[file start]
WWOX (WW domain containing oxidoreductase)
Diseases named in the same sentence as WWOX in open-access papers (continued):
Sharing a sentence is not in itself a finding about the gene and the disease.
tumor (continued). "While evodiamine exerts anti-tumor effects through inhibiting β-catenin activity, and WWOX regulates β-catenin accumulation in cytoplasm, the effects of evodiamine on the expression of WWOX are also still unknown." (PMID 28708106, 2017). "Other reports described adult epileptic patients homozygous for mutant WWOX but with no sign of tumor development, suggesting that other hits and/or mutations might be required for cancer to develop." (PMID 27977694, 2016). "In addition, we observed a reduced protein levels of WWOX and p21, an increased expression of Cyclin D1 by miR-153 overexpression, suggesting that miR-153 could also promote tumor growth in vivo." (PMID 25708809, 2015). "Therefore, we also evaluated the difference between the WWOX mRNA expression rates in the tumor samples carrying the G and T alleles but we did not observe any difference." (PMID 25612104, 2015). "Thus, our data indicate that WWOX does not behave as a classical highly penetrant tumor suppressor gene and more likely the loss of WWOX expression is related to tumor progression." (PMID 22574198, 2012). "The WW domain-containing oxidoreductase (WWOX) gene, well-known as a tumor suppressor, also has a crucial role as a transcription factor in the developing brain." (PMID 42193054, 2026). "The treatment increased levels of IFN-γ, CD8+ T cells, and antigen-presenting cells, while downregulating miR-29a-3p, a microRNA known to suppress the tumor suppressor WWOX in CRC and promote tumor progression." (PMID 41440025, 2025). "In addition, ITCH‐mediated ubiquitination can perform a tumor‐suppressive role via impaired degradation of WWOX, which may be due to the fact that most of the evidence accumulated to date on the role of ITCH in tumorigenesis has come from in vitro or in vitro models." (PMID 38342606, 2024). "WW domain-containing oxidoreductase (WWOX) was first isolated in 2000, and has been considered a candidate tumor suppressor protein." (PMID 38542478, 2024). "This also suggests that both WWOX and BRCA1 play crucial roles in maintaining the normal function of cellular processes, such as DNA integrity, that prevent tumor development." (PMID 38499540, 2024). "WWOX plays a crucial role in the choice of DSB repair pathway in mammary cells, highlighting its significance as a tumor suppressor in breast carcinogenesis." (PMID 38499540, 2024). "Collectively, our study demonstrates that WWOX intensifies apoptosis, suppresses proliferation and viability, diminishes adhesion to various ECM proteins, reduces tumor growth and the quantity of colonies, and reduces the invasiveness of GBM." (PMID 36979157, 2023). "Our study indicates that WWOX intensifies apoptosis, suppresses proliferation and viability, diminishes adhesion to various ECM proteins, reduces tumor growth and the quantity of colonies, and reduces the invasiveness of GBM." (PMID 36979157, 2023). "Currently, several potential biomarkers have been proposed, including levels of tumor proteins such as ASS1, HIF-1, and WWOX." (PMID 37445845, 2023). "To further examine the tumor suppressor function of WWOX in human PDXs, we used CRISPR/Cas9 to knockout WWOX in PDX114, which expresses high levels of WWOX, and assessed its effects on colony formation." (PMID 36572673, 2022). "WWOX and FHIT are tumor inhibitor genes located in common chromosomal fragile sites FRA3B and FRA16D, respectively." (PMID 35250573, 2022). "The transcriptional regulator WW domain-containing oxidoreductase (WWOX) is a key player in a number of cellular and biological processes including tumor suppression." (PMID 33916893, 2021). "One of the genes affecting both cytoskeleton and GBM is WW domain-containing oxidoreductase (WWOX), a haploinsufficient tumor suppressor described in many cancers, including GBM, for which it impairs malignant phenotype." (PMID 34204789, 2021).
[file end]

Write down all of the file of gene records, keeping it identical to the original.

WWOX (WW domain containing oxidoreductase)
Diseases named in the same sentence as WWOX in open-access papers (continued):
Sharing a sentence is not in itself a finding about the gene and the disease.
tumor (continued). "While evodiamine exerts anti-tumor effects through inhibiting β-catenin activity, and WWOX regulates β-catenin accumulation in cytoplasm, the effects of evodiamine on the expression of WWOX are also still unknown." (PMID 28708106, 2017). "Other reports described adult epileptic patients homozygous for mutant WWOX but with no sign of tumor development, suggesting that other hits and/or mutations might be required for cancer to develop." (PMID 27977694, 2016). "In addition, we observed a reduced protein levels of WWOX and p21, an increased expression of Cyclin D1 by miR-153 overexpression, suggesting that miR-153 could also promote tumor growth in vivo." (PMID 25708809, 2015). "Therefore, we also evaluated the difference between the WWOX mRNA expression rates in the tumor samples carrying the G and T alleles but we did not observe any difference." (PMID 25612104, 2015). "Thus, our data indicate that WWOX does not behave as a classical highly penetrant tumor suppressor gene and more likely the loss of WWOX expression is related to tumor progression." (PMID 22574198, 2012). "The WW domain-containing oxidoreductase (WWOX) gene, well-known as a tumor suppressor, also has a crucial role as a transcription factor in the developing brain." (PMID 42193054, 2026). "The treatment increased levels of IFN-γ, CD8+ T cells, and antigen-presenting cells, while downregulating miR-29a-3p, a microRNA known to suppress the tumor suppressor WWOX in CRC and promote tumor progression." (PMID 41440025, 2025). "In addition, ITCH‐mediated ubiquitination can perform a tumor‐suppressive role via impaired degradation of WWOX, which may be due to the fact that most of the evidence accumulated to date on the role of ITCH in tumorigenesis has come from in vitro or in vitro models." (PMID 38342606, 2024). "WW domain-containing oxidoreductase (WWOX) was first isolated in 2000, and has been considered a candidate tumor suppressor protein." (PMID 38542478, 2024). "This also suggests that both WWOX and BRCA1 play crucial roles in maintaining the normal function of cellular processes, such as DNA integrity, that prevent tumor development." (PMID 38499540, 2024). "WWOX plays a crucial role in the choice of DSB repair pathway in mammary cells, highlighting its significance as a tumor suppressor in breast carcinogenesis." (PMID 38499540, 2024). "Collectively, our study demonstrates that WWOX intensifies apoptosis, suppresses proliferation and viability, diminishes adhesion to various ECM proteins, reduces tumor growth and the quantity of colonies, and reduces the invasiveness of GBM." (PMID 36979157, 2023). "Our study indicates that WWOX intensifies apoptosis, suppresses proliferation and viability, diminishes adhesion to various ECM proteins, reduces tumor growth and the quantity of colonies, and reduces the invasiveness of GBM." (PMID 36979157, 2023). "Currently, several potential biomarkers have been proposed, including levels of tumor proteins such as ASS1, HIF-1, and WWOX." (PMID 37445845, 2023). "To further examine the tumor suppressor function of WWOX in human PDXs, we used CRISPR/Cas9 to knockout WWOX in PDX114, which expresses high levels of WWOX, and assessed its effects on colony formation." (PMID 36572673, 2022). "WWOX and FHIT are tumor inhibitor genes located in common chromosomal fragile sites FRA3B and FRA16D, respectively." (PMID 35250573, 2022). "The transcriptional regulator WW domain-containing oxidoreductase (WWOX) is a key player in a number of cellular and biological processes including tumor suppression." (PMID 33916893, 2021). "One of the genes affecting both cytoskeleton and GBM is WW domain-containing oxidoreductase (WWOX), a haploinsufficient tumor suppressor described in many cancers, including GBM, for which it impairs malignant phenotype." (PMID 34204789, 2021).